“In the scientific papers themselves I encouraged authors to use value-neutral language. Stick to the facts rather than emotion,” Fleishman says. “I really wanted the journal to be seen as an honest broker of science to anyone who cares to use science regardless of their politics.”
This spring, the Society for Conservation Biology gave Fleishman the boot. She was told that some authors and the governing board were, as Fleishman recalls, “unhappy with your insistence that policy preferences and value statements either not be included or be clearly identified as opinion in research papers.”
JC comment: wow, I hadn’t previously heard about this. I know next to nothing about the field and culture of conservation biology, but it seems appalling that the Society for Conservation Biology came out explicitly in favor of including policy preferences and value statements in scientific papers.
First, a lot of people will become not just skeptical, but unreasonably so. People are always looking for ways to avoid challenging information — Al Gore’s movie is called “An Inconvenient Truth,” after all. By being able to suspect the motives of the messenger, listeners can discard the whole unpleasant message.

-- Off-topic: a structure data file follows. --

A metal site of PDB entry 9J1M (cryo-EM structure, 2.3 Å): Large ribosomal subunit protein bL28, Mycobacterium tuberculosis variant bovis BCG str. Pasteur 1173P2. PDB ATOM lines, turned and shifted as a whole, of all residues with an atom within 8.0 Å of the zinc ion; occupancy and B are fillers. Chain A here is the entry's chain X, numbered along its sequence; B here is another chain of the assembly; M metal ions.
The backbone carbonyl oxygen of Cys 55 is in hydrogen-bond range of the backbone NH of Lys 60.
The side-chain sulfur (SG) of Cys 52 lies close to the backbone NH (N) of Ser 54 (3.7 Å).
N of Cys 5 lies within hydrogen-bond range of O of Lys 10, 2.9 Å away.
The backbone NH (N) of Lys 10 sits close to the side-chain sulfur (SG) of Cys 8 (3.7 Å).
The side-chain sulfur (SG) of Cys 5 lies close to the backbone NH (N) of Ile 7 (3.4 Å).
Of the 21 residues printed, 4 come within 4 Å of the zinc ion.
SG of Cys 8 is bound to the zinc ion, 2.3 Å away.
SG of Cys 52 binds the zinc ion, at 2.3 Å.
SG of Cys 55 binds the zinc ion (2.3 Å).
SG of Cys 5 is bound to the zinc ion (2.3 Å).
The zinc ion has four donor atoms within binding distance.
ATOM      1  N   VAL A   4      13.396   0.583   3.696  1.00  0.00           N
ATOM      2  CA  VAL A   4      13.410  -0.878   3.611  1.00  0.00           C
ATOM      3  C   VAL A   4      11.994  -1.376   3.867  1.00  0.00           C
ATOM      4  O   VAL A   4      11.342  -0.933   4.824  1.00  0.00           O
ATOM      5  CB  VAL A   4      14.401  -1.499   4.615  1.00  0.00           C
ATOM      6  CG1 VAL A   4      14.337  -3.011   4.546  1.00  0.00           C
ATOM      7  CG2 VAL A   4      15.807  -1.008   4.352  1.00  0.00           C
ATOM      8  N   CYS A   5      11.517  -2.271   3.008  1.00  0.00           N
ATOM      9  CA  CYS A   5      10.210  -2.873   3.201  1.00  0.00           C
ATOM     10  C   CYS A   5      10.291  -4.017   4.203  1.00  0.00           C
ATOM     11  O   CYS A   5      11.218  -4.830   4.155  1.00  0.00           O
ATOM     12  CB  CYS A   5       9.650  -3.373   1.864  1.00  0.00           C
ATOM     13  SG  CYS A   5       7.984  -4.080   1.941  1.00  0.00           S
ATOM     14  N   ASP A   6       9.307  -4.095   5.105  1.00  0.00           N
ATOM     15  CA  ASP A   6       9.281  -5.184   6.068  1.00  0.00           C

Second, not only will individual scientists lose credibility, but the whole scientific endeavor will become just another story, a narrative concocted for dramatic effect or self-serving motives. Science will become just another advocacy group — in a lab coat.
Third, a collapse in credibility means that science will play an even less constructive role in public-policy debates. And when “stealth advocacy” enters the debate dressed up as science, it will become a proxy for clearly expressed values so that the values themselves are never discussed. As Wilhere puts it, “Inadvertent policy advocacy undermines the rational political discourse necessary for the evolution of society’s values.”
Finally, while scientists have plenty to contribute to public debate as “honest brokers” of scientific knowledge, they are not particularly good at staking out policy. This is why we elect politicians and hire regulators.
But scientists’ advocacy in politically charged debates does give opponents an opportunity to impeach their credibility and turn the conversation from science, which is hard to argue, to motives and doubt, which are a lot easier.
JC summary: In the previous post on this topic Activate (?) your science, I addressed problems associated with integrity in science. This article clearly lays out the problems with advocacy by scientists in public policy debates.
To those who think better ‘communication’ is the key to action in the climate change debate, with scientists as activist/communicators, I hope that they will realize the damage done to their policy agenda (not to mention the science) by this strategy.